5 Tips to Help Reduce Digital Eye Strain

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How many hours a day do you spend staring at a screen? An hour? Three to four hours? More? According to recent findings from The Vision Council, 60% of Americans spend five or more hours a day with their eyes fixed on a smartphone, tablet, or computer screen*.

And why wouldn’t they? Today’s world runs on digital. From the living room to the board room, we rely on our devices to stay informed, connect with others, and in many cases, earn a living.  Mobile devices and computers deliver countless benefits. However, they can also serve up a less beneficial side effect.

Many digital devices and computer monitors emit blue light, and blue light exposure can contribute to digital eye strain. Here’s why: After blue light enters your eyes it scatters. Your eyes then have to work extra hard to focus that scattered light. In other words, your peepers are putting in overtime on a daily basis, which can contribute to repetitive eye strain and associated headaches, blurred vision, and dry eyes.

Device use isn’t likely to dwindle any time soon and you’re probably more likely to hand over the keys to your car than your smartphone. Therefore, it’s vital to find other ways to cut back on your blue light intake.  Consider the following five ways to reduce your blue light exposure and decrease the potential onset of digital eye strain.


1. Ask the expert (your eye doctor!)
An annual trip to the eye doctor is critical for the entire family (especially children). Ask your VSP eye doctor about the best options to help you or your children reduce eye strain, whether that’s in the form of computer vision or blue light lenses. Even if you don’t wear corrective lenses, some blue light coatings can be applied to non-prescription eyewear.

2. Observe the 20-20-20 rule
Give your eyes a break every 20 minutes and spend 20 seconds looking at something at least 20 feet away. Also, blinking more often helps to moisten your eyes, which may help reduce visual discomfort.

3. Maintain your digital distance
Find a comfortable working distance from your screen. This is especially important for children since the intensity of light increases exponentially the closer our eyes are to the source. Children have shorter arms and therefore receive a more intense dose of blue light from devices. Children should hold devices as far away from their eyes as is comfortable. Adults are encouraged to hold devices at arm’s length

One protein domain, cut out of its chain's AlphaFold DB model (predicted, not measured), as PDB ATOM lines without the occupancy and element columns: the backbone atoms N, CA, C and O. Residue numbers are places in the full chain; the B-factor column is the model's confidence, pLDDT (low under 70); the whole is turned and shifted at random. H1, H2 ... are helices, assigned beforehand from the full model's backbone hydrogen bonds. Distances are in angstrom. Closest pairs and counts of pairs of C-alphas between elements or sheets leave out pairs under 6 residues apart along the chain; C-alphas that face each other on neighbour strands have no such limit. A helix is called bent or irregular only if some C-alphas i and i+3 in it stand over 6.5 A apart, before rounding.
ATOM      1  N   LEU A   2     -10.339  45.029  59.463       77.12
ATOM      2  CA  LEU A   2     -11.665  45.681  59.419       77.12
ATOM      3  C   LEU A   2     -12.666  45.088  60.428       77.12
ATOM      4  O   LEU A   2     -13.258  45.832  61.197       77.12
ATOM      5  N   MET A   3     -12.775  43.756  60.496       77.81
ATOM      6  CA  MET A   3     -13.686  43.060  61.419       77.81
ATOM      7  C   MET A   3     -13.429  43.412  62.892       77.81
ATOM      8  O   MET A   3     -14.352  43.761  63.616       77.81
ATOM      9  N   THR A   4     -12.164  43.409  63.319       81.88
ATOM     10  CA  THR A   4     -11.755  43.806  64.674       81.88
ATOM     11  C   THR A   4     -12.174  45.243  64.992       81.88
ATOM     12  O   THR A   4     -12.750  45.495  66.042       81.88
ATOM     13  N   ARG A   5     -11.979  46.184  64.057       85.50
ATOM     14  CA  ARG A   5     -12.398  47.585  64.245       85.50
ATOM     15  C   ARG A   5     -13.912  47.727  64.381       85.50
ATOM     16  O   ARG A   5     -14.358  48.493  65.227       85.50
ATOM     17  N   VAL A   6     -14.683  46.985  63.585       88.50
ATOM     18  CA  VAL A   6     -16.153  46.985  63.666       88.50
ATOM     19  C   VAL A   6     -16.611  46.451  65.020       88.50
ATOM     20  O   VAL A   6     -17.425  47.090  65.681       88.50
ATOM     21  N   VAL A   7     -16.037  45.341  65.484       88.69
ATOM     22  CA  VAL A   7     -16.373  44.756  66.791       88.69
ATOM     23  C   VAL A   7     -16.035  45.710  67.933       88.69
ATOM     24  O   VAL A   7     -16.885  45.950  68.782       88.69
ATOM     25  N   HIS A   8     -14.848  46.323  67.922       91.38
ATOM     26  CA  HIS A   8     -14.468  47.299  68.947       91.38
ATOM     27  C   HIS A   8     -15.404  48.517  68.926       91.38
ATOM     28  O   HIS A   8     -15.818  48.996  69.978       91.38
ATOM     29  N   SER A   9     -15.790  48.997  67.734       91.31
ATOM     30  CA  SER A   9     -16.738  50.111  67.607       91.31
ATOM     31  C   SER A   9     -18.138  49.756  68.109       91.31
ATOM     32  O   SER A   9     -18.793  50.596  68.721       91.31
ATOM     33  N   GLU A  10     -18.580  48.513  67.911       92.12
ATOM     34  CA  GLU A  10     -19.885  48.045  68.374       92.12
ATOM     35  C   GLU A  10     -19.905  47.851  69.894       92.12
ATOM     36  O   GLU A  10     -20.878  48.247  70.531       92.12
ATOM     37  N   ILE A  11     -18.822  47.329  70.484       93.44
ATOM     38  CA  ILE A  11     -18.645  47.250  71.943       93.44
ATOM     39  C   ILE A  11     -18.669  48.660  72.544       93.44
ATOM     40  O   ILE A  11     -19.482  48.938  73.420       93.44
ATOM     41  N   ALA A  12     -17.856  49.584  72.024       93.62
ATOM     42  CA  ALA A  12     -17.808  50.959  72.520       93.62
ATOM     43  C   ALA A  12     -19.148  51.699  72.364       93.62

4. Dim the lights
Turn down the brightness level of device screens to reduce the amount of blue light exposure, especially during the evening hours. Additionally, as LED and CFL lighting also emit blue light, it would be a good idea to dim those at home or work if possible.

5. There’s an app for that
A number of apps are also available to help reduce blue light emission from devices.


* The Vision Council, EYES OVEREXPOSED: The Digital Dilemma, 2016, PDF



  • Carlos says:

    Thank you for the tips. Will take them into consideration

  • N L says:

    Please notify ALL businesses of this!

    Many of us work more than four hours at a time and have to work at computers for all of it.

  • Susan White says:

    Where can you purchase these Blue light Blocking glasses??

  • Susan White says:

    where do you get the Blue Light Blocking Glasses??

  • Susan White says:

    Let me know by email

  • great info for me I really like this info thanks

  • Alexis says:

    Very useful information, and confirmation..I need to visit my Optometrist soon!

  • Mike says:

    My employer has replaced all overhead lighting with led. It’s blinding. Is there a standard for lighting intesty I can reference. I’ve searched but found very little. Several coworkers have opted to wear ball caps to shade their eys. Thanks

  • PBruton says:

    Thanks for the info on the 20-20 and the digital distance. I tried it and it appears to help.

  • Barb says:

    I will try the 20-20 rule!

  • Annette Boyer says:

    gonna use the 20-20 rule, thanks

  • nigel says:

    You suggest dimming LEDs but this article does not mention the issue of reducing LED backlight intensity which can be a source of flicker. This article explains this issue in detail.


  • Theresa says:

    Great tips to consider!

  • tinzac says:

    does the eye strain come from the act of trying to focus on something that emits the blue light (like print from a backlit device or monitor), or the blue light itself? I’m wondering since saltwater aquariums that keep coral have high power lighting within the bad blue range (large aquariums can have high wattage of blue lights to keep the corals alive). So is being in a room with a fixture emitting very high blue light but you aren’t focusing on it more harmful since it is high power?

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  • Xxavier says:

    Good info. A product i use is called Natures Tears eyemist ive found it helps releave eye eratation from stairing at a monitor all day.

  • […] blue light your child is receiving. Blue light emitted by various devices can contribute to digital eye strain in as little as two hours of screen time. So be sure to ask the doctor about reducing blue light […]

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